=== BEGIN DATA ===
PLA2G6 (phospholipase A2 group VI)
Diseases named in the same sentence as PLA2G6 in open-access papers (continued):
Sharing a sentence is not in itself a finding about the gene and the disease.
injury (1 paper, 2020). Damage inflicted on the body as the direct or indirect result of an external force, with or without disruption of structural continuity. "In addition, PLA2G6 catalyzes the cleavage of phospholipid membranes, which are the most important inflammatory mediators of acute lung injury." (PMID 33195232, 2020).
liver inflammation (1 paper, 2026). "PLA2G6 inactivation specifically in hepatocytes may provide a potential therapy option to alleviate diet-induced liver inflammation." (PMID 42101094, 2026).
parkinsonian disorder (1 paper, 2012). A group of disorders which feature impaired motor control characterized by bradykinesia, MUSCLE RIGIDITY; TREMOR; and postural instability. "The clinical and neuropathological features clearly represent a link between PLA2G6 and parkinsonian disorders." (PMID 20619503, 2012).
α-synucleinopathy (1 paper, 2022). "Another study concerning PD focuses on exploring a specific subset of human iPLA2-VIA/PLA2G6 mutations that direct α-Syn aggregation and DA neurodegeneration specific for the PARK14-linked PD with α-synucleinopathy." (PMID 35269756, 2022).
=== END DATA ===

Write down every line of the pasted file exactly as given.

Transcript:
PLA2G6 (phospholipase A2 group VI)
Diseases named in the same sentence as PLA2G6 in open-access papers (continued):
Sharing a sentence is not in itself a finding about the gene and the disease.
injury (1 paper, 2020). Damage inflicted on the body as the direct or indirect result of an external force, with or without disruption of structural continuity. "In addition, PLA2G6 catalyzes the cleavage of phospholipid membranes, which are the most important inflammatory mediators of acute lung injury." (PMID 33195232, 2020).
liver inflammation (1 paper, 2026). "PLA2G6 inactivation specifically in hepatocytes may provide a potential therapy option to alleviate diet-induced liver inflammation." (PMID 42101094, 2026).
parkinsonian disorder (1 paper, 2012). A group of disorders which feature impaired motor control characterized by bradykinesia, MUSCLE RIGIDITY; TREMOR; and postural instability. "The clinical and neuropathological features clearly represent a link between PLA2G6 and parkinsonian disorders." (PMID 20619503, 2012).
α-synucleinopathy (1 paper, 2022). "Another study concerning PD focuses on exploring a specific subset of human iPLA2-VIA/PLA2G6 mutations that direct α-Syn aggregation and DA neurodegeneration specific for the PARK14-linked PD with α-synucleinopathy." (PMID 35269756, 2022).